I would imagine the mental map we have of our bodies has four limbs. This would mean that, for purposes of sensation, motor control and proprioception, we can't operate more than four limbs at once. Why would we evolve the ability to control limbs that we don't even have? I mean, brains are flexible, but I would guess that trying to push the "body control/sensation/proprioception" map past four limbs may have some unintended (and possibly bad) consequences.

    Personally, I see this problem as more the case that we've only been conditioned to handle that many limbs over years of experience versus any sort of hard limit being imposed. (Not to mention it kind of runs across the grain of that whole "evolution" thing being needlessly debated...)

    There have been numerous examples demonstrating that our brains are not only highly adaptive to new situations (such as the brain redistributing certain functions to different areas to overcome damaged areas), but are also highly receptive to new forms of input from external sources (such as invasive probing of the brain to create crude brain-to-computer interfaces to control simple devices, such as an on-screen cursor.)

    The larger issue is really more of a case of creating a proper and convenient interface for cyborg-like add-ons. For example, do we necessarily have to invade the brain directly, or can we simply use existing connections by connecting jumper cables to the nerves running down the spine. And if that isn't an option, can we create or add extra, custom nerve sets to the spine and create connections to the brain that way?

    Considering all that, a "third arm", or similar contraption is probably within the realm of possibility, but it may take time to adapt to and fine tune the system before it becomes effortless (or closer to that) to use. It's actually not all that dissimilar to the steps you have to go through for setting up a decent voice recognition system.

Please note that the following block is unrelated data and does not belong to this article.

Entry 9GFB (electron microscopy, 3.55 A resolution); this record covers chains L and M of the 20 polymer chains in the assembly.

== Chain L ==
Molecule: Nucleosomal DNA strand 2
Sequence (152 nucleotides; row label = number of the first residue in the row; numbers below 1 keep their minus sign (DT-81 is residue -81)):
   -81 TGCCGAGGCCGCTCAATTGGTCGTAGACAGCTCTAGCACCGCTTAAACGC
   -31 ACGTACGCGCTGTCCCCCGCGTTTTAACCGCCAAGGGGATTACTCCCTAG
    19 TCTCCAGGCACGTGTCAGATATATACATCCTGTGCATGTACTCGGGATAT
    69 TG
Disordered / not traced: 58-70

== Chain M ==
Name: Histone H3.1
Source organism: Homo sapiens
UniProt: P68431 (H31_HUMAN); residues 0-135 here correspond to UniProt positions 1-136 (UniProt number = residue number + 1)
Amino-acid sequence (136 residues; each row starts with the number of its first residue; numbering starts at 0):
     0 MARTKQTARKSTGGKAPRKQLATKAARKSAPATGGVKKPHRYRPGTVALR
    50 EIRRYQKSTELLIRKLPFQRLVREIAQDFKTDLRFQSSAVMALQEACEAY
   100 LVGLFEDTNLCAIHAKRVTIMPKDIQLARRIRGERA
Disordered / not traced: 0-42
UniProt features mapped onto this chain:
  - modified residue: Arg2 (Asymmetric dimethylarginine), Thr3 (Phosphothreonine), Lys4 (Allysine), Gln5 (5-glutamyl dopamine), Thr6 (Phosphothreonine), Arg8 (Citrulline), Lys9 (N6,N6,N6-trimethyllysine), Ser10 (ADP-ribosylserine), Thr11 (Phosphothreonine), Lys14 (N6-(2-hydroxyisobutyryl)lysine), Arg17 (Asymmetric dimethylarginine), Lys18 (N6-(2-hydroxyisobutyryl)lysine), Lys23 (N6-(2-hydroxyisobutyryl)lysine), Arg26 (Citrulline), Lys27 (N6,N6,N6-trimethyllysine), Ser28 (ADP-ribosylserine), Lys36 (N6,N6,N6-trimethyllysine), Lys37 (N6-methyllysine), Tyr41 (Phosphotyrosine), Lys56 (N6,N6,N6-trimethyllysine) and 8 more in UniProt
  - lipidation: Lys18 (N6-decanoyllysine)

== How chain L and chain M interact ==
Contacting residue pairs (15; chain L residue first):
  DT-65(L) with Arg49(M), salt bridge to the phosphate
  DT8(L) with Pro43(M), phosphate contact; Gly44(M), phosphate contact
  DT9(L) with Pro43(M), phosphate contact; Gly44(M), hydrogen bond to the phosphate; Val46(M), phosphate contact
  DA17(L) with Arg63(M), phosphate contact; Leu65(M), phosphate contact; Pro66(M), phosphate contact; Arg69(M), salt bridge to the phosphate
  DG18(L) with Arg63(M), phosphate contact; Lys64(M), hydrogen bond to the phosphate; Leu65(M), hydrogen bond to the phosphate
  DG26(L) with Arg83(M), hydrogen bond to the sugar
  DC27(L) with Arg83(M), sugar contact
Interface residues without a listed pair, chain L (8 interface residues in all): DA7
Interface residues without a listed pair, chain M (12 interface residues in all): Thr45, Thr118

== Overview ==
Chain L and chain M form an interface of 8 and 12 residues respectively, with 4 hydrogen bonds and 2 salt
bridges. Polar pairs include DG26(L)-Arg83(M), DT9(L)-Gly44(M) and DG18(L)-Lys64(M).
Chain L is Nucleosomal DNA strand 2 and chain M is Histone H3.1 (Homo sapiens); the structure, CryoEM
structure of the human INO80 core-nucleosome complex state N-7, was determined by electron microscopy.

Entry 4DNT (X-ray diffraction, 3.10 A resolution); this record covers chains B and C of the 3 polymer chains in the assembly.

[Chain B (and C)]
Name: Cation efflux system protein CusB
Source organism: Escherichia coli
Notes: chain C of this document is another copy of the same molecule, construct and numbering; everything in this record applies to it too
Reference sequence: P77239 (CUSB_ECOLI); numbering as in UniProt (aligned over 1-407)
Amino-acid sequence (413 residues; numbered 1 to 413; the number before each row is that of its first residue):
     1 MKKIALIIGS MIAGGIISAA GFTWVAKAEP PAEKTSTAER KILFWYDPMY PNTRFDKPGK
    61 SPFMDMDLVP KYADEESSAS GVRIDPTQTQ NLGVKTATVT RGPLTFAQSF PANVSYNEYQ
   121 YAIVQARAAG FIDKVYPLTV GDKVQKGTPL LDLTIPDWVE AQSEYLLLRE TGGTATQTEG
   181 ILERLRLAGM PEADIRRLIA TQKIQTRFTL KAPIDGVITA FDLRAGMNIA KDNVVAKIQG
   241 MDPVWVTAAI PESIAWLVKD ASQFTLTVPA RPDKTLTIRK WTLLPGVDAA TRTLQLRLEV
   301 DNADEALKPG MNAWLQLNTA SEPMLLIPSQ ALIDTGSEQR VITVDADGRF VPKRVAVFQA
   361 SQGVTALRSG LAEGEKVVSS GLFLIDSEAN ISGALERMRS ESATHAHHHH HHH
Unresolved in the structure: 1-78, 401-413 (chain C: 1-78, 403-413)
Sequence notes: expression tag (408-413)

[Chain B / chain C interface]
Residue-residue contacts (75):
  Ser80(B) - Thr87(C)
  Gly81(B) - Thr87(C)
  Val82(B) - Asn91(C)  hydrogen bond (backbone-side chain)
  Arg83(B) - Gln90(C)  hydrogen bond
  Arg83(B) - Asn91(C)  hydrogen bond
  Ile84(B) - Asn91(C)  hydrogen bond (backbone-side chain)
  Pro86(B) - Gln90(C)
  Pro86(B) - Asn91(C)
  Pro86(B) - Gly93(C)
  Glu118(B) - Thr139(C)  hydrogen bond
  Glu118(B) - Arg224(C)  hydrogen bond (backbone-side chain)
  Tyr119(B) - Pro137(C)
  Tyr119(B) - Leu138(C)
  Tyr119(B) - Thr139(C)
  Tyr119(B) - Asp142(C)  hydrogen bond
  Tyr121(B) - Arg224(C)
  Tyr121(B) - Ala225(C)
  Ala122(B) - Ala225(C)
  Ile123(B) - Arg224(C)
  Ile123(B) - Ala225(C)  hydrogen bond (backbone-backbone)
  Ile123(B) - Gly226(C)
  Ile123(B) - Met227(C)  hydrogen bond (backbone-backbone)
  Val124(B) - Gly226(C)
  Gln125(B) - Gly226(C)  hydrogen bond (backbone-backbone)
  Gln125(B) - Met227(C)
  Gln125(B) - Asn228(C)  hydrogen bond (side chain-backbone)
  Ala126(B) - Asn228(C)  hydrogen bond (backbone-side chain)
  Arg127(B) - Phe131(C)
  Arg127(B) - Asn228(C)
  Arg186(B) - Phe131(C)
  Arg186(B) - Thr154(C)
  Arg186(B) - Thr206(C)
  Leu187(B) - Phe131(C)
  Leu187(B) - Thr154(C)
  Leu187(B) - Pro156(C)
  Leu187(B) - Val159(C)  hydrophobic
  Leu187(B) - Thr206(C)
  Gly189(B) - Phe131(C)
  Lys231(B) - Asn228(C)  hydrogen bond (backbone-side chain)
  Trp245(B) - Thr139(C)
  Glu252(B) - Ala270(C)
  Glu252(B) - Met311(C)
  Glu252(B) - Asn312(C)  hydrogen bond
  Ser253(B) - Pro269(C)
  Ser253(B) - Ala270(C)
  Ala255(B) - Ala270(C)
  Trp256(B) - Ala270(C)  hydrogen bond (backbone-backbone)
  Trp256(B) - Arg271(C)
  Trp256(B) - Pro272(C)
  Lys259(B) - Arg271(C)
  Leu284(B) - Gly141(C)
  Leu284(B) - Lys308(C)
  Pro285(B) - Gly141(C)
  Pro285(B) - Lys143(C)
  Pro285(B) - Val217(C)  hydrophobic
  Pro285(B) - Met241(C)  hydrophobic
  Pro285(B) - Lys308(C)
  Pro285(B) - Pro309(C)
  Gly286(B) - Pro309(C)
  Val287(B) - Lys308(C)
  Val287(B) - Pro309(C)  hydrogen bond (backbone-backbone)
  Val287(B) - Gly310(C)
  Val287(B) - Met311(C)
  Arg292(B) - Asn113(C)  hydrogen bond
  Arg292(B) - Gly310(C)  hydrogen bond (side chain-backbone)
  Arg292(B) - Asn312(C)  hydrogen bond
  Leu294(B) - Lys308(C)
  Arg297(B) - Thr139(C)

• by TheLink (130905) on Friday May 30, 2008 @02:16AM (#23596603) Journal
    "This would mean that, for purposes of sensation, motor control and proprioception, we can't operate more than four limbs at once."

    I'm sure that's wrong.

    We extend our mental maps to include vehicles, devices and tools that we operate on a regular basis. Believe me, some of us even feel pain when we ding our car on something. Some even feel pain if they get shot in a video game.

    The fact that many people can be trained to see with their _tongue_ means the brain is very adaptable.

    The Seeing Tongue:
    http://findarticles.com/p/articles/mi_m1200/is_9_160/ai_78681631

    Just because you start seeing with your tongue does not mean you lose sight in your eyes. So I do not believe that we are limited to controlling 4 limbs. When people use a tool they are skilled in, that tool becomes an extension of their body - and it does not even have to be physically connected to their body - ask people who do stunts with RC helicopters, or play FPS/RTS games.

    Once you practice enough, it becomes learnt and integrated into your brain, you no longer think "Ah I must press this to do X", you just think "I need to go here" and you do whatever it takes to get it done.

    A skilled typist does not think of each key stroke independently, the typist just thinks of the phrase (or sees stuff to type) and all the 8 fingers and 2 thumbs get it done. So controlling more than 4 limbs shouldn't be a huge problem.

    However, just like when you concentrate on something a lot, say drawing an intricate design, you may lose awareness of what's going on with your little toe (until something significant happens to it, or even is about to happen to it - incoming object via peripheral vision - in which case the rest of your brain brings it to your attention).

The superior man understands what is right; the inferior man understands what will sell. -- Confucius